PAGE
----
To file for divorce in New York, you must first meet and residency requirements and then have a legally acceptable reason to file for a divorce.
Grounds for Divorce
In New York, there are seven legally acceptable reasons you may file for a divorce:
- irretrievable breakdown in relationship for a period of at least 6 months
This ground is usually called a no-fault divorce. The marriage must be over for at least 6 months, and all economic issues, including debt, how the marital property will be divided, and custody and support of the children have been settled.
- cruel and inhuman treatment
The Plaintiff must prove they were physically or mentally in danger and it is unsafe or improper for the Plaintiff to continue living with the Defendant. The plaintiff must provide proof of specific acts that are serious and happened in the past five years.
The spouse must have abandoned the Plaintiff for at least one year or more. Two examples of abandonment: where the spouse physically leaves the home without any intention of returning or where the spouse refuses to have sex with the other spouse, ( constructive abandonment).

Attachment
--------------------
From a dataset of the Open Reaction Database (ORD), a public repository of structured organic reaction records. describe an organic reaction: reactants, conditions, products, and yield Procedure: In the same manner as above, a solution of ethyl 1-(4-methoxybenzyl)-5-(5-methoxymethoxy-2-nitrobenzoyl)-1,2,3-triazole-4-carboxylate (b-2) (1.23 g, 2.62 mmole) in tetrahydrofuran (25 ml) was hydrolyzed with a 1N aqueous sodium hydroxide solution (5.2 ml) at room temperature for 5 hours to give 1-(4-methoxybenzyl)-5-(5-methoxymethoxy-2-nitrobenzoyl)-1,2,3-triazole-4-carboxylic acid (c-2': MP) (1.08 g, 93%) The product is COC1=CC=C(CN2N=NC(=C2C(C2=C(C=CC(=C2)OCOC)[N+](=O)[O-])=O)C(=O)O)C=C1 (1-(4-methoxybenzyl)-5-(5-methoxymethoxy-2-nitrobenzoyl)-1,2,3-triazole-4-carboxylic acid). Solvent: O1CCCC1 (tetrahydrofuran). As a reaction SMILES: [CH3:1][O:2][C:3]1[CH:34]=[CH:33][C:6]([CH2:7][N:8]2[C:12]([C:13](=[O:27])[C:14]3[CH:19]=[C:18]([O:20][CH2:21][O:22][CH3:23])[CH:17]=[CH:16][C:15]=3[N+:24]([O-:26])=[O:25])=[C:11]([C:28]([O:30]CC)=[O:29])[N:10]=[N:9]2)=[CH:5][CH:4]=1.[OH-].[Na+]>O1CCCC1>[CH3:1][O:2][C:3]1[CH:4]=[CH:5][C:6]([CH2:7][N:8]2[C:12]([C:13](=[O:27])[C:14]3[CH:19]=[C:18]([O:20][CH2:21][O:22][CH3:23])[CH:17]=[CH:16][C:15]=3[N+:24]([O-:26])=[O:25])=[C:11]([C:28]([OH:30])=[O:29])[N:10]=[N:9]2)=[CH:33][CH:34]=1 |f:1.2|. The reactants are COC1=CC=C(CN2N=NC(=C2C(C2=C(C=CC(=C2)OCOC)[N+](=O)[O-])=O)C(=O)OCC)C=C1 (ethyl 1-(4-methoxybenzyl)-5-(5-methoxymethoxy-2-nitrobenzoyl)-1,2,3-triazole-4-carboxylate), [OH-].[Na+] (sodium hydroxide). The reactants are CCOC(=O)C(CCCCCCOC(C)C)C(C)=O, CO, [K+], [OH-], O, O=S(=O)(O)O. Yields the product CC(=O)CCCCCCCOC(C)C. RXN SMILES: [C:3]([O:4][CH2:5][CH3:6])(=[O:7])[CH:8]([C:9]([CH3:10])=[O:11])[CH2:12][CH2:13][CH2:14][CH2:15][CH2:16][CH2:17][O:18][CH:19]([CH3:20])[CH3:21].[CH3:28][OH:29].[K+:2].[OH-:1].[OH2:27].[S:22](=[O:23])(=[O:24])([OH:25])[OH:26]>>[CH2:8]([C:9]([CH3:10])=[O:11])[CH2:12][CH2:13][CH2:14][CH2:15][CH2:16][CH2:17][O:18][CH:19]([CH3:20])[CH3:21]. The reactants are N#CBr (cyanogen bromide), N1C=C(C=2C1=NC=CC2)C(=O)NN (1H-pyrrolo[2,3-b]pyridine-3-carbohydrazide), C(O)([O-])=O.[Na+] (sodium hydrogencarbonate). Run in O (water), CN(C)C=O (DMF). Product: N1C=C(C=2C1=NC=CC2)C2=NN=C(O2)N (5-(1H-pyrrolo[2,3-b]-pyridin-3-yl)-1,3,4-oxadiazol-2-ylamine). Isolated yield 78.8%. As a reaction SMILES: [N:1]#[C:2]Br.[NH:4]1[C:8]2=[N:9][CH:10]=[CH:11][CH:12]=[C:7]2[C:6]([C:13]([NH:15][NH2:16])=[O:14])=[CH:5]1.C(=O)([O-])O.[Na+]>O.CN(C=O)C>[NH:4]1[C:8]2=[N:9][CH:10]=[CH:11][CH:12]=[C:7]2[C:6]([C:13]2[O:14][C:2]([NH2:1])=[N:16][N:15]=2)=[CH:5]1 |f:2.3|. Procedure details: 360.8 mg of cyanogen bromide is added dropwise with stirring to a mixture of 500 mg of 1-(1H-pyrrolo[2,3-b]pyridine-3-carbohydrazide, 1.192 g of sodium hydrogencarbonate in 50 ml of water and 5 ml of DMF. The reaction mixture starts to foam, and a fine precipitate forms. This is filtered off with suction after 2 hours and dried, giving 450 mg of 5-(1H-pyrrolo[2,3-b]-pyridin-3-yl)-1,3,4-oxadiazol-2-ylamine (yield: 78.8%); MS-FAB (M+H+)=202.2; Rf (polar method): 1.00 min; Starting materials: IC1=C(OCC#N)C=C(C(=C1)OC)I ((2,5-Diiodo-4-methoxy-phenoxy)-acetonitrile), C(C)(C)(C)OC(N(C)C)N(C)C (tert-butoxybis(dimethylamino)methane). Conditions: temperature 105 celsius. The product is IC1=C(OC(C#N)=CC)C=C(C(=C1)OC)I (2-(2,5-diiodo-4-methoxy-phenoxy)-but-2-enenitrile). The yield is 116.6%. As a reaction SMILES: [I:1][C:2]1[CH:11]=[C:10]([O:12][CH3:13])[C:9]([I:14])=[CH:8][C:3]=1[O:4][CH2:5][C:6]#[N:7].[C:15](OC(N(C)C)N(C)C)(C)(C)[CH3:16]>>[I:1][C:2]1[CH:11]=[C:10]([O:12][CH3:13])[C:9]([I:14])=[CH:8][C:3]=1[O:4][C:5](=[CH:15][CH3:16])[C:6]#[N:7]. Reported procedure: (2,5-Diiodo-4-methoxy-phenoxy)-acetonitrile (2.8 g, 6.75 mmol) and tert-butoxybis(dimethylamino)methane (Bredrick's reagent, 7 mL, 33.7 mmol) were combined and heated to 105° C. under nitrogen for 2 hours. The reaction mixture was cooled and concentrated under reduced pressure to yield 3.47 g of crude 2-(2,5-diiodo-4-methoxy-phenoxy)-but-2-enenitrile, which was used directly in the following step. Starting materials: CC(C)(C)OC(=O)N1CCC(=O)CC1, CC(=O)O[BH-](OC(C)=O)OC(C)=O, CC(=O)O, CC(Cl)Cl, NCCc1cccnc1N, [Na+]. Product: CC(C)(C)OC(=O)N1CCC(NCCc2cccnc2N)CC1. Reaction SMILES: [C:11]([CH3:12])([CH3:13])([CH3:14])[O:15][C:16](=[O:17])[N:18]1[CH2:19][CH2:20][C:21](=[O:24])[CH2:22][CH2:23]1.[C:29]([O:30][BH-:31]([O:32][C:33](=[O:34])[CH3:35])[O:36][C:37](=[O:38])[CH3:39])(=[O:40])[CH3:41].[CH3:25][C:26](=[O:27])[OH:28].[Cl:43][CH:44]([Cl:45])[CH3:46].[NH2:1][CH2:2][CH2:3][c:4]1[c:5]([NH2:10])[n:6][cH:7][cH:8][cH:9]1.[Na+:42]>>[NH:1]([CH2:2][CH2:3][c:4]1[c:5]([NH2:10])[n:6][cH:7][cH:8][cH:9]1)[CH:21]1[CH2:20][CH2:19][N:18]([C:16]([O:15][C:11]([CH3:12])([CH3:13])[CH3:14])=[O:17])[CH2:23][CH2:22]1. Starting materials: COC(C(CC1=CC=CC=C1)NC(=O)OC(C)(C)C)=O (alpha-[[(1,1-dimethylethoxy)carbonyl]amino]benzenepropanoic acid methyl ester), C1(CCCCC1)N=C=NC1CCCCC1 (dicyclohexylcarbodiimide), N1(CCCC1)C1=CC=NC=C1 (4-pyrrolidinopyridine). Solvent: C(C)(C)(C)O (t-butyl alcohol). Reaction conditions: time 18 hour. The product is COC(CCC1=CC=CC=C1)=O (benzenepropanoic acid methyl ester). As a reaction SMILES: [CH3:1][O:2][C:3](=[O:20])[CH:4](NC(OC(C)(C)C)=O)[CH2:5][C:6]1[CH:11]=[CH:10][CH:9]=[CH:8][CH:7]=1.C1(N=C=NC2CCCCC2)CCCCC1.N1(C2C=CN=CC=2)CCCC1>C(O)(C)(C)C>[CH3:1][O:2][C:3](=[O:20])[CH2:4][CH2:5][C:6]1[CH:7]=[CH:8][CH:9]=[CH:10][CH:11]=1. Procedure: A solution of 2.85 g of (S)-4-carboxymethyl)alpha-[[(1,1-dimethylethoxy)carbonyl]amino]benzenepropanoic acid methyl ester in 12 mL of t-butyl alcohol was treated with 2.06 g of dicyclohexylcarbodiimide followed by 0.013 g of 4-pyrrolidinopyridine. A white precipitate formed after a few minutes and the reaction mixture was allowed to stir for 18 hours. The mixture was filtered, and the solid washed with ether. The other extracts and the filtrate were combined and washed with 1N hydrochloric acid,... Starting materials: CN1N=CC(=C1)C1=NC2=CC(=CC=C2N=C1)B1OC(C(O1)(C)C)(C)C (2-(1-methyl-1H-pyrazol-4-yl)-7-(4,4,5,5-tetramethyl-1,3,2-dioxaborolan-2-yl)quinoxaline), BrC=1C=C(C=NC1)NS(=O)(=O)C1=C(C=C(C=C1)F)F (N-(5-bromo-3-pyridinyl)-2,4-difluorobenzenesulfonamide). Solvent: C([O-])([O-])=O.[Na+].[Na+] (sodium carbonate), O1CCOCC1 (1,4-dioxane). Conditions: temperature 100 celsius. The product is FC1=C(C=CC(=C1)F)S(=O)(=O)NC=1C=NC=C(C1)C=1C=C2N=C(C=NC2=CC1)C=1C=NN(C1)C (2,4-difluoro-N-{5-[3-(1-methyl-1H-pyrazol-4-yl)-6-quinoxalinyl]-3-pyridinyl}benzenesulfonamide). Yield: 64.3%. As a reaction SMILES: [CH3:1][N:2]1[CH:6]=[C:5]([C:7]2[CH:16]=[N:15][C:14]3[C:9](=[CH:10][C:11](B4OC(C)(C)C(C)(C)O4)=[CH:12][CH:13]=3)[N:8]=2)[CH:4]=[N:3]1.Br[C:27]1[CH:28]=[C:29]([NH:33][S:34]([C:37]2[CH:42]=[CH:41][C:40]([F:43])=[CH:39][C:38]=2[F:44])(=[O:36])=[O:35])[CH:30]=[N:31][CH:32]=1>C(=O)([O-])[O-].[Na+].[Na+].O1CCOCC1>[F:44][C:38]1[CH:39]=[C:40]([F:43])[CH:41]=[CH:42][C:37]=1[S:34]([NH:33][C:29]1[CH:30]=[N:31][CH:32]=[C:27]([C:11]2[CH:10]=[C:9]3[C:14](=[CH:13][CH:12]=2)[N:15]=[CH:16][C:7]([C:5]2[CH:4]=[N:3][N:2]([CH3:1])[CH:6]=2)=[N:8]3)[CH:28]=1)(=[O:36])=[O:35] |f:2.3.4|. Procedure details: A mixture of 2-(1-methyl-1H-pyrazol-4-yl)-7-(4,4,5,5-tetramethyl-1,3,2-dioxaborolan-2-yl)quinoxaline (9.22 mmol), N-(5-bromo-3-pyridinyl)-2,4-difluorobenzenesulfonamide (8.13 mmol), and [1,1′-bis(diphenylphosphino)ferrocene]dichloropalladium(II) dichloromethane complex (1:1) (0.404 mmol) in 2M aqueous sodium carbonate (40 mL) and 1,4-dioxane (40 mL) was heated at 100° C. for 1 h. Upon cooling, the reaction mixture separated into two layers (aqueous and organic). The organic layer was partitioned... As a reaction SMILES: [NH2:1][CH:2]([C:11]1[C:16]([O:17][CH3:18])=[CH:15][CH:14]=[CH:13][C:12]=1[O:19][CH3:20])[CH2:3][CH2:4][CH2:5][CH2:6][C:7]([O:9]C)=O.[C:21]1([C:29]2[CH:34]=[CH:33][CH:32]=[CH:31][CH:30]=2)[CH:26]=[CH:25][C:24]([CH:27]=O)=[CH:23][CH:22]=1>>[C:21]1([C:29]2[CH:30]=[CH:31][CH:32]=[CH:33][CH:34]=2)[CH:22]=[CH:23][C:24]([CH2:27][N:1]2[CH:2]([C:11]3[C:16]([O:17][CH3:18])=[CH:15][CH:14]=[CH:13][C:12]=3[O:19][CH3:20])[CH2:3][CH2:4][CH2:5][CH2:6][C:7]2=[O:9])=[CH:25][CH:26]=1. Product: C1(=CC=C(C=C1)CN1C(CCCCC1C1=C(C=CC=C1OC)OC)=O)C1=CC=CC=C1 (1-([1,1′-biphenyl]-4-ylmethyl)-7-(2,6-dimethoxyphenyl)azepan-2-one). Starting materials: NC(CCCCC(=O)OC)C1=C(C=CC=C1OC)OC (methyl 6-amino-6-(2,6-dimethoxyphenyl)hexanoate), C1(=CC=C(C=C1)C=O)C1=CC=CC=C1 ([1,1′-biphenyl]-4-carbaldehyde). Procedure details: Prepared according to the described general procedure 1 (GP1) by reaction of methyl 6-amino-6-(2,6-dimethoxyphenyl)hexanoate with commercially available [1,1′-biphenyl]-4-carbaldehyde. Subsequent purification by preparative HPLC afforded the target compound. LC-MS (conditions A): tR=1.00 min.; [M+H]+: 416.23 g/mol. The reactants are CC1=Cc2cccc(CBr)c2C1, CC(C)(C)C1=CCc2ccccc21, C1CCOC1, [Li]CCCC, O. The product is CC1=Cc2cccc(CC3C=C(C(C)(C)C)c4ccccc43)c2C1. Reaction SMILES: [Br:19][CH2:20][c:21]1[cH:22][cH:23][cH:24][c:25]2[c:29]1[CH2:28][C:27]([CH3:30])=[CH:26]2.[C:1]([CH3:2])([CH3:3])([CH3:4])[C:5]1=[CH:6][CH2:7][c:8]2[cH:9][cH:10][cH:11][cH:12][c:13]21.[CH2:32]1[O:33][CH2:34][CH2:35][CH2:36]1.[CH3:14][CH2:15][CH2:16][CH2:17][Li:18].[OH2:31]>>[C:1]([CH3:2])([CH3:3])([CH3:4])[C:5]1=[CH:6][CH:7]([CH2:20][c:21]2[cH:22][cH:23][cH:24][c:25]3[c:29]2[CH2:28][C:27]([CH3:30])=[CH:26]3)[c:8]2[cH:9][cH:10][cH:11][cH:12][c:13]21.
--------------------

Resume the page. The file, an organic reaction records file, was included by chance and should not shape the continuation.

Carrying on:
Your spouse must have been in prison for 3 or more years in a row. The spouse must have been put into prison after the marriage began. The Plaintiff can use this ground while the spouse is in prison or up to 5 years after the spouse was released from prison.
To use this ground, the Plaintiff must show that the spouse committed adultery during the marriage. This ground can be hard to prove because evidence from someone besides the Plaintiff and spouse is needed.
- divorce after a legal separation agreement
To use this ground, the Plaintiff and Defendant sign and file a valid separation agreement and live apart for one year. The separation agreement must have specific requirements included to be valid.
- divorce after a judgment of separation
Very rare case when the Court when 1. a judgment of separation is executed 2. the couple lives apart for one year 3. divorce is granted